The NH Type 2C-1 is being released alongside Naoya Hida’s annual product launch, which includes four additional watches, all representing very slight tweaks to previous models. Other watches in the collection feature, for example, subsidiary seconds registers at 9:00 (the original reason Hida chose the 7750 as his base movement), Roman numerals, and solid gold bezels and hands. Regardless of the specific details, however, each watch in the collection is made to the same high standards and within a narrow design language that really speaks to fans of mid century dress watches. The collaboration with the Armoury represents the first time Hida has partnered with another brand, so this watch naturally has some special touches the others don’t, like the aforementioned custom typeface, and a sterile caseback that presents a great opportunity for engraving. 

Whenever new Naoya Hida watches are announced, the conversation inevitably turns to the price point. These watches are not inexpensive, with retail prices approaching $20,000 (note that the Armoury’s price for these watches is tied to a conversion from Japanese Yen, which is currently favorable for prospective American buyers). There is always plenty of sniping on Instagram and in various comment sections about paying that much for a watch with an “off the shelf” movement. To that, all I can really say is that no 7750 I’ve ever handled has the winding feel of this watch, and the quality of the dial finishing speaks for itself, but unfortunately you have to actually see it in person to get the full impact.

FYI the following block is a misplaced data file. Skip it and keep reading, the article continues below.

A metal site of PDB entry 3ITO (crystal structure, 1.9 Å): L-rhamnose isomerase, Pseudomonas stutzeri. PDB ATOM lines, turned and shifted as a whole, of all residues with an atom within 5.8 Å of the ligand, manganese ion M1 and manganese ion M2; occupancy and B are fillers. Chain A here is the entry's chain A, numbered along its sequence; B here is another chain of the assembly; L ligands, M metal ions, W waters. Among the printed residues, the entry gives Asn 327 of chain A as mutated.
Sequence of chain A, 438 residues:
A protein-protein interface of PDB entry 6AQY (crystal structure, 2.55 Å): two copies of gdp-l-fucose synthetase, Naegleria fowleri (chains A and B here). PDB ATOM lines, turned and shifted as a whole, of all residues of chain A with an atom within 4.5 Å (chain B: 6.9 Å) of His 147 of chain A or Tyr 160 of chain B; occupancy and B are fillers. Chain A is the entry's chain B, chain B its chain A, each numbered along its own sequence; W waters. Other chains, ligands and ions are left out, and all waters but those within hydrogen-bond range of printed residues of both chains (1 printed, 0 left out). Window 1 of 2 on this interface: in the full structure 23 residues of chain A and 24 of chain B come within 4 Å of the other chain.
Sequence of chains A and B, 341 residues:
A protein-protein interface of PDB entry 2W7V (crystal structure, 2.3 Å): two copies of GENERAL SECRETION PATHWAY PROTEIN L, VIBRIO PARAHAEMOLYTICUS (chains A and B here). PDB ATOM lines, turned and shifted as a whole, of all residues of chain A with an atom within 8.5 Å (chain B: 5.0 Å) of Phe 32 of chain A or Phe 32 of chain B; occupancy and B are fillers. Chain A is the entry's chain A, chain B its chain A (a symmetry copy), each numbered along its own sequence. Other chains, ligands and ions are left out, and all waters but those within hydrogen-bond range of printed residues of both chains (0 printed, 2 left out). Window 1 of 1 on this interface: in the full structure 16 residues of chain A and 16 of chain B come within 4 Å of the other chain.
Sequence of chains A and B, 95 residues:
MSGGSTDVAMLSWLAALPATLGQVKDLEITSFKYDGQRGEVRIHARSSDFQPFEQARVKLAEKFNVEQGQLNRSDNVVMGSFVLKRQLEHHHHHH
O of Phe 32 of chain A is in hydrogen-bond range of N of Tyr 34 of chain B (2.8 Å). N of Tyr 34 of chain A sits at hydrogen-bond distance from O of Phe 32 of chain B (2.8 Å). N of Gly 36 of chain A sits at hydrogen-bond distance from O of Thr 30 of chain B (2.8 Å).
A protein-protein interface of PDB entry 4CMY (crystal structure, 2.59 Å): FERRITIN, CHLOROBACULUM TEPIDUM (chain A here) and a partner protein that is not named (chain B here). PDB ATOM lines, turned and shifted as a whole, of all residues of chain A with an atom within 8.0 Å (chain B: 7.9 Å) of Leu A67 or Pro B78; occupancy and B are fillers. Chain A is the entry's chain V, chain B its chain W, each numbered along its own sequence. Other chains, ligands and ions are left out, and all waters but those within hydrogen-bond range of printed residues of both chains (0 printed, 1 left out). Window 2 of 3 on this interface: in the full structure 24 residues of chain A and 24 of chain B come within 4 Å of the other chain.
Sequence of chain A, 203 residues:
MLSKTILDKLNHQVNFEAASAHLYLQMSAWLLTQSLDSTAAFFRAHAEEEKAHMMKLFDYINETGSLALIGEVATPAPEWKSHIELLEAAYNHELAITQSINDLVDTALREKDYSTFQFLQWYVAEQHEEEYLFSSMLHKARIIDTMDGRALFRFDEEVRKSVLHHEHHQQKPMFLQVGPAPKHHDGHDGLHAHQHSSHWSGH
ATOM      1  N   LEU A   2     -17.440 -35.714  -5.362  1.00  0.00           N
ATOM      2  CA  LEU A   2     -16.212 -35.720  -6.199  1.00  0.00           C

The NH Type 2C-1 is not a limited edition, but it is limited production, with only 10 being made per year, and sold exclusively through the Armoury. Allocation will be determined by lottery, which starts today. More information can be found via the Armoury website

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Zach is a native of New Hampshire, and he has been interested in watches since the age of 13, when he walked into Macy’s and bought a gaudy, quartz, two-tone Citizen chronograph with his hard earned Bar Mitzvah money. It was lost in a move years ago, but he continues to hunt for a similar piece on eBay. Zach loves a wide variety of watches, but leans toward classic designs and proportions that have stood the test of time. He is currently obsessed with Grand Seiko.